I lie in this morning and wake just in time for a breakfast of cereal, coffee and bread with jam. The choice is overwhelming compared to my usual porridge cooked on my gas stove.
Today, I had nothing planned so relax around the deserted pool and watch the wild water hog family strip the grass from the recently watered lawns. The two younger hogs play fight by violently colliding tusks. I sneak up quietly to take a photo, but the mother turns quickly and charges at me. I take a step back just missing the pools edge, I look around to make sure no one’s watching, there not, well I don’t think so.
I take Livingstone around the back of the lodges to the jeep washing station and hose the concrete looking mud from him, then give him a thorough clean. I check the oil, fluid levels and brakes, all are still fine. I just can’t believe how lucky I have been with Livingstone, no breakdowns at all, just a broken mud guard, not even a puncture. He’s done me proud and I praise any machine or person to get as far as we have in the rainy season through West Africa.
Once cleaned and maintained, we take a ride to the neighbouring lodge just 5 kilometres away to refuel and buy cigarettes. I take a chance (sorry Dad, I know I shouldn’t) by wearing just my shorts and T Shirt with no helmet. What better feeling than the wind through what little hair I have whilst gliding along the African plains knowing that I am surrounded by wild animals but still see nothing. I had a conversation with a ranger last night and we came to the conclusion that the noise from my motorcycle could be scaring the animals away, hence not seeing any along my route from England. This together with the road constructions throughout West and Central Africa and the fact the locals kill and eat anything that moves could be contributing factors. I explain to the Ranger that I cannot decide if the Chinese are helping Africa by constructing these roads. I tell her it’s great for the people and is well overdue, however, express my concerns the impact it has on the environment. It’s a real difficult call.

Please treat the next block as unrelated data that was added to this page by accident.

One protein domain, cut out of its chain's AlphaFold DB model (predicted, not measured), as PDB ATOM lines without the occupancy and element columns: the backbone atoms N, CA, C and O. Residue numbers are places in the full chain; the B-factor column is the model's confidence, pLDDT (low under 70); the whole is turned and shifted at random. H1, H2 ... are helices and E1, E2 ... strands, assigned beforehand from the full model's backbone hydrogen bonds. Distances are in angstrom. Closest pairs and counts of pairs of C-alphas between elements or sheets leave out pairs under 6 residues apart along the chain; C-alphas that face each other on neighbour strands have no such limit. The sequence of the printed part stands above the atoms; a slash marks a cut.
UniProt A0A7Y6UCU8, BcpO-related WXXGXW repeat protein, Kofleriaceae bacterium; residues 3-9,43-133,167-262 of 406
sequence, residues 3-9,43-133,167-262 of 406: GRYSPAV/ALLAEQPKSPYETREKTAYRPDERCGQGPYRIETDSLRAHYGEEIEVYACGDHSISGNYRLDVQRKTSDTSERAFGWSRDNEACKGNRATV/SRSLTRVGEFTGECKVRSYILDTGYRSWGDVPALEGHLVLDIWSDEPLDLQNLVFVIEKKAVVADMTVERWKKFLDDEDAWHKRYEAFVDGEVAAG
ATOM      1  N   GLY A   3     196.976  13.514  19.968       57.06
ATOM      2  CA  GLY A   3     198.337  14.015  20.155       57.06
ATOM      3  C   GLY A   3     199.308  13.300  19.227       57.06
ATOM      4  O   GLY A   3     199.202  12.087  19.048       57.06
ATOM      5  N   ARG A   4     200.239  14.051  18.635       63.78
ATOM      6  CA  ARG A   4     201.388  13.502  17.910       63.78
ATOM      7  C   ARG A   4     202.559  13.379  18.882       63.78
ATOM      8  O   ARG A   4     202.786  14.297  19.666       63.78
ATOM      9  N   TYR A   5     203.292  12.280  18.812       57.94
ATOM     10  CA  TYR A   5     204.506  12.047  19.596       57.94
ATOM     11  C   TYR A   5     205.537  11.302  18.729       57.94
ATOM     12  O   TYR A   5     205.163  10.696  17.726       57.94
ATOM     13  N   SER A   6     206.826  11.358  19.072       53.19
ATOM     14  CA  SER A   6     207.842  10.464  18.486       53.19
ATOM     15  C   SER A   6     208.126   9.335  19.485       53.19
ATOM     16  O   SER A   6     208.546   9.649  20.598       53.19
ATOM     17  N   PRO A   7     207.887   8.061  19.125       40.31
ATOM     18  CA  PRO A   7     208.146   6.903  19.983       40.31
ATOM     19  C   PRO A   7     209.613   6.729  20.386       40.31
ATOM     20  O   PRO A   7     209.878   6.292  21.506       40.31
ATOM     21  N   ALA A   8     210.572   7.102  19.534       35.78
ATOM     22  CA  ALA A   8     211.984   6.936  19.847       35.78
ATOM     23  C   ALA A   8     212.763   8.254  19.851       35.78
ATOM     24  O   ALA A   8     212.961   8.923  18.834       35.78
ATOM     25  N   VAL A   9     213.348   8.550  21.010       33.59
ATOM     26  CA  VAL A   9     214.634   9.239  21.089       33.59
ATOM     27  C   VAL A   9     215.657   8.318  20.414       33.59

Back at the lodge, I parked Livingstone outside the reception in pride of view from his fellow German Safarians who agree what a lovely looking machine he is. To make up for my lack of wildlife experience, I book a five hour Safari across the Etosha game reserve for tomorrow at a reasonable cost of only 40 Euros.
This evening whilst I’m putting on my best shirt, the bongo drums sound telling the visitor’s dinner is served. I make my way over to the restaurant but it’s empty, then notice that tonight is BBQ night. I follow the beating drum to an area fenced off with bamboos. Inside, the chef cooks steak, chicken and beef across glowing red coals. In the centre is a fire and all around, lanterns glow gently. I’m shown to my table for one already prepared, all is quiet until a huge insect the size of my hand lands on my shoulder, I let out a scream and brush it off. It’s the biggest stick insect I have ever seen and is now staring at me from the top of the salt and pepper grinders. Whilst I eat my steak, the Alien looking insect with two large bulging eyes sits there the whole time with its front legs in the air looking as it will attack at any time which it did eventually, but not me, the table adjacent.
After dinner, I take an early night to recover from my sun burnt back and in preparation for tomorrow’s early game drive.
Kerry, I have sent my angel to look after you at hospital tomorrow. Fingers crossed the plaster comes off.